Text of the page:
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Suggested Reading

1. Rehearsal Rooms

Struggling to improve the acoustics in your band room? Check out how the Medan Band did it.

2. Concerned about playing swing music properly?

Check out my guidelines

3. Ear training exercises for bands

Unlike piano players, ear training is essential for wind band performers. But how many band directors bother to give their bands suitable exercises?

4. Intonation problems

While tuning is simple act of adjusting a length of tubing on a wind instrument (often by reference to a single note), intonation is an ongoing process in which a player strives to match the pitch of others in the ensemble during performance. 

5. “Blowing” a wind instrument

A common misconception among wind players is to believe that the air moves through the instrument in order to produce the sound. This is simply not true. 

6. Conducting – suggestions for home practice

The best way for a conductor to improve is in front of a live ensemble. The unfortunate reality, however, is that this is not always possible. Aspiring conductors therefore have little choice but to find other ways of honing their skills.

 

Marches

General Comments
Principles of Interpretation
Tempo Guidelines


General comments

Young bands love playing marches.  Unfortunately, they also have a habit of playing them poorly.  Typically, the trumpets blast their way through the first theme, with either the percussion or the tubas slightly behind the beat.  The quieter, lyrical trio is also played insensitively by the clarinets, totally losing its effectiveness. Little wonder that audiences rarely appreciate such music in the concert hall.  One consolation, if it can be described as such, is the fact that the problem is apparently just as acute in the West as it is for us here in Asia.

Commenting on the situation in the US, one contributor to the WASBE Newsletter noted:

"I believe that perhaps many people are not so tired of marches, per se, as they are of lousy march performances.  A march is a march and not a symphony.  However, the fact that a march is not a symphony does not make it inferior music.  Nevertheless, one rarely hears a march that has been prepared with a fraction of the care of the other music on a programme" [Frank Byne "A Personal Opinion" in WASBE Newsletter Vol XIII No. 2, June 1998].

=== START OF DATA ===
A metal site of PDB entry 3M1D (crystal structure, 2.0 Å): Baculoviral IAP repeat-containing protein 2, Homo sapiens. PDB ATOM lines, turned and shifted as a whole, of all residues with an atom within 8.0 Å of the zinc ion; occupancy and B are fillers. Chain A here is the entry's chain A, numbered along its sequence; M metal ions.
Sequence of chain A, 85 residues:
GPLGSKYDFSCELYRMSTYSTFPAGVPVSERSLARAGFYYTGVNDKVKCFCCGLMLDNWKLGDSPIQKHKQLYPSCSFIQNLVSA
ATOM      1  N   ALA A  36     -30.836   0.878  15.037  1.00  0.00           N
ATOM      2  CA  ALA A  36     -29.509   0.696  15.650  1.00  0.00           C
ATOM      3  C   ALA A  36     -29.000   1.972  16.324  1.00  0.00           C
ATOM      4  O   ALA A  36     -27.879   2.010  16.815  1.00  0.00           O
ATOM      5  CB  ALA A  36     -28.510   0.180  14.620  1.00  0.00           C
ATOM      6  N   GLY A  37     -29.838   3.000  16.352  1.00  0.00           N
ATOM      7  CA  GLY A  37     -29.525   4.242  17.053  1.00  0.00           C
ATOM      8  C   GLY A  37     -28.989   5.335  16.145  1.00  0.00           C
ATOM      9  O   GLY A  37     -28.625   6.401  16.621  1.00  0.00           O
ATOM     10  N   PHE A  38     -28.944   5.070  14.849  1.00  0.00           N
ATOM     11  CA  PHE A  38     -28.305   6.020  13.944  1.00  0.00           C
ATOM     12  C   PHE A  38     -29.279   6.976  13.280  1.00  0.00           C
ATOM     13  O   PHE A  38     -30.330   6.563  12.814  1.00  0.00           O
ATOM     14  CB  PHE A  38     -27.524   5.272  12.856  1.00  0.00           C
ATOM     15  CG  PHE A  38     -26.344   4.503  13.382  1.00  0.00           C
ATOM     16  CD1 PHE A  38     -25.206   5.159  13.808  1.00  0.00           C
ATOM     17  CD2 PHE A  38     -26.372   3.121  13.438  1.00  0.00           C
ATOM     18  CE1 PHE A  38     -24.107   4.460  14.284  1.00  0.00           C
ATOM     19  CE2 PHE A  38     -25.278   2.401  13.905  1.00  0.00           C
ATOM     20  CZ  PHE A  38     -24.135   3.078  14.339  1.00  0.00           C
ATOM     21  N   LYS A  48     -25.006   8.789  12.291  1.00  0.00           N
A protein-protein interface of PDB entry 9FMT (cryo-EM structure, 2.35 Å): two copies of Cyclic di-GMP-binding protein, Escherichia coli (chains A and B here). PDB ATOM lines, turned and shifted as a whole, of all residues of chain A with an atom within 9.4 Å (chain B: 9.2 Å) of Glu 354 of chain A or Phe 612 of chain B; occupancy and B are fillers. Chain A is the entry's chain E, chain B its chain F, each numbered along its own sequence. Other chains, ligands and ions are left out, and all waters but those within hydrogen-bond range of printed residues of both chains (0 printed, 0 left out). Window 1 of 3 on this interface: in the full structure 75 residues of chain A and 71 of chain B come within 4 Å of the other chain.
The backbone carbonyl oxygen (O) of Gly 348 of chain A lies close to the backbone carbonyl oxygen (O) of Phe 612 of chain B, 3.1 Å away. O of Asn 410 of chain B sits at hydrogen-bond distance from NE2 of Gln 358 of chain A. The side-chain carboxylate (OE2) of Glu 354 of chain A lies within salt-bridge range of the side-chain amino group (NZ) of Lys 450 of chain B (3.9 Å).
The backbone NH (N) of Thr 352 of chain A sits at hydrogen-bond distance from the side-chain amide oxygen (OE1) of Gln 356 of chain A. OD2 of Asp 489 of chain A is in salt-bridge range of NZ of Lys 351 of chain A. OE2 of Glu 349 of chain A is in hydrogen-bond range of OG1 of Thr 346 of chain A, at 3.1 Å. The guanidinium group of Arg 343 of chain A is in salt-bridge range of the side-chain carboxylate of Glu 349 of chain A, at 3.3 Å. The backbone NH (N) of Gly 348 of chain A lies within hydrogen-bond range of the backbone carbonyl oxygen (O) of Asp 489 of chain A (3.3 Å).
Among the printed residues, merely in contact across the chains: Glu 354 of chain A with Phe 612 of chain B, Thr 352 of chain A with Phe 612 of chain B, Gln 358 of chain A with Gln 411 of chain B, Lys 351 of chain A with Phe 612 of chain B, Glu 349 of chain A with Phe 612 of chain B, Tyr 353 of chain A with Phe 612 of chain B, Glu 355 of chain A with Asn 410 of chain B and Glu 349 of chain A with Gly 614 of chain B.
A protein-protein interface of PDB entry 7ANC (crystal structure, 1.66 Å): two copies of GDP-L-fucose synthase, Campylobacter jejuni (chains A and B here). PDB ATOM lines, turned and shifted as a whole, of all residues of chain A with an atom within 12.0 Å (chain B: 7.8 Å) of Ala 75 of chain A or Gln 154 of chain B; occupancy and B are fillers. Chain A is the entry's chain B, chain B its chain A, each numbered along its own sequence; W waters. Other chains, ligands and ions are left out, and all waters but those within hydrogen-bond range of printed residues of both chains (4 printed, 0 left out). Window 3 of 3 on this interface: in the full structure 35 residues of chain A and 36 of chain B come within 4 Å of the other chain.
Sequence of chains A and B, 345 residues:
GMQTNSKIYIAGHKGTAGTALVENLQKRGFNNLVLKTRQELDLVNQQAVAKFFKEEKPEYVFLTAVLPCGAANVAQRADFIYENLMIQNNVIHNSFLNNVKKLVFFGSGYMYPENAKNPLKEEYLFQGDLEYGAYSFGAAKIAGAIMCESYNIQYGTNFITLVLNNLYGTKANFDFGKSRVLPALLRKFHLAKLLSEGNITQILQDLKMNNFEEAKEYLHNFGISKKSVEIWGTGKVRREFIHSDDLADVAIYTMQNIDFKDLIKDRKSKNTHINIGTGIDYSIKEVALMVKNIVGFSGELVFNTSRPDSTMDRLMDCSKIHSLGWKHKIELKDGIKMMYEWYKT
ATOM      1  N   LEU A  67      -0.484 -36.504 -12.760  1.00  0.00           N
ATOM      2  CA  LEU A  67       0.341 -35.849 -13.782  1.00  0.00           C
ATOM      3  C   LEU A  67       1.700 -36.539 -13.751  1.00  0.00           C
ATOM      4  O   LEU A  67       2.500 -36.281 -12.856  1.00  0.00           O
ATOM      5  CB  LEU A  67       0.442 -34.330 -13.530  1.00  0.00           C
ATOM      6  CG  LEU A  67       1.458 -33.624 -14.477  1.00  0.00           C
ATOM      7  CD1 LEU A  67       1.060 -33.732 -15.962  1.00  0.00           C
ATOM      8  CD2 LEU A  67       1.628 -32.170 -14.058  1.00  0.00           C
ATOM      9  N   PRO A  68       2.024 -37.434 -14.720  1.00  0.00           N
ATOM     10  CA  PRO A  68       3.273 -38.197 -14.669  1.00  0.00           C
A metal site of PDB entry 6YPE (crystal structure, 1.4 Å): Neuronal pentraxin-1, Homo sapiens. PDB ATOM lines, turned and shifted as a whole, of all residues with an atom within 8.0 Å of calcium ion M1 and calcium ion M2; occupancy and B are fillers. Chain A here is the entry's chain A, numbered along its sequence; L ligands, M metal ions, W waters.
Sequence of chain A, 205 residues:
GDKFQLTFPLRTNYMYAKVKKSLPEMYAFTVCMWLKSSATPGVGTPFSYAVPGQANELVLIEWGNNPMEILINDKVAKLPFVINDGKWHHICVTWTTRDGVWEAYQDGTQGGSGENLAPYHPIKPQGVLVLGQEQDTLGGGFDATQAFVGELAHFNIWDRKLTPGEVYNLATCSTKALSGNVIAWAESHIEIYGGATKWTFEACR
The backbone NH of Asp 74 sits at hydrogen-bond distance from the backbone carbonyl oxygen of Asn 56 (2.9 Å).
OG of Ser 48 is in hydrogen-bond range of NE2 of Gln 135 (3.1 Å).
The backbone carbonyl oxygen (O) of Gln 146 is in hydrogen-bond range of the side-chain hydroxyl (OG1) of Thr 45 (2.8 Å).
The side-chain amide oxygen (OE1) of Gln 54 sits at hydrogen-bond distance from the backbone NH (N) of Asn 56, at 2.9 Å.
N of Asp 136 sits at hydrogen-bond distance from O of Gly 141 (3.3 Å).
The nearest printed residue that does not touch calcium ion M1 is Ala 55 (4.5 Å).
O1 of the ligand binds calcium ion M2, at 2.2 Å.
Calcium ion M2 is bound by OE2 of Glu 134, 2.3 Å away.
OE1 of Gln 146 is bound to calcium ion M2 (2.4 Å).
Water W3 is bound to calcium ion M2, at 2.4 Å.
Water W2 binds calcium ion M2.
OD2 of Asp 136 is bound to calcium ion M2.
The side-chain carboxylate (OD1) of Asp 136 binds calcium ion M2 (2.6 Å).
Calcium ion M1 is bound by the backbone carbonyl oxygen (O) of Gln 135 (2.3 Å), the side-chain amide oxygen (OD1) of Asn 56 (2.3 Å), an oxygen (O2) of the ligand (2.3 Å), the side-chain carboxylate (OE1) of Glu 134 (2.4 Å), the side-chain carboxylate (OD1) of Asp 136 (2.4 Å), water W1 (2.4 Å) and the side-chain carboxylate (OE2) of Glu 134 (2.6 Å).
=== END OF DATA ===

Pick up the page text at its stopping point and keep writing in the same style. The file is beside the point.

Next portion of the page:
Music directors need to bring a strong sense of style, musical conviction and imagination to a march, just as they would with other types of music. As Frank Byne points out in the quote given above, the march is not an inferior form of music. Historically, marches were the optional movement in the classical suites written by the great Classical composers such as Haydn, Mozart and Beethoven. The march form was also used by later composers such as Mahler, Hindemith and Stravinsky.


Principles of Interpretation

 
  • Look out for contrasts and take every opportunity to highlight them.

 
  • Watch for interesting bass lines than may easily be hidden and make a point of bringing them forward.

 
  • Generally, military style marches should be played marcato, with a short separation between each note, except when slurs are indicated.

 
  • A series of accented notes - particularly if they are longer than one beat - should have even greater space between them or the march will sound dull and uninteresting.

 
  • Legato passages can often provide a welcome departure from this detached style, however. Such passages are usually to be found in the trio section, where the clarinets are often given the melody.

 
  • Climaxes also need careful consideration. These can usually be found in the second and final strains of the march.

 
  • Phrasing is yet another neglected area. Most phrases consists of four bars.

 
  • Try not to copy other people's interpretations. Instead, study the score carefully and try to come up with your own ideas. Even Sousa didn't always perform the same march in exactly the same way.


Tempo Guidelines

Most - but not all - marches are designed to be played at between 108 and 120 steps (beats per minute). However, it would be unmusical to play all marches at the same speed. The following points need to be borne in mind when selecting an appropriate tempo:

 
  • Most US military marches (and almost all 6/8 marches) sound best at around 120. Some US marches may even be played slightly faster.

 
  • British marches are usually played at between 108-120. Kenneth Alford's Colonel Bogey, for example, sounds perfectly acceptable at about 112.

 
  • Circus marches are played very fast, sometimes up to about 150.

 
  • Probably as a result of the influence of the pre-World War I "goose-step" marching style, German marches are usually played more slowly (sometimes as slow as 108, but more usually at about 112-116).

 
  • French marches are often played fast, up to 144.

 
  • Funeral marches are played very slowly, usually between 50 and 80.

 
  • Once established, the tempo of a march should not be varied.

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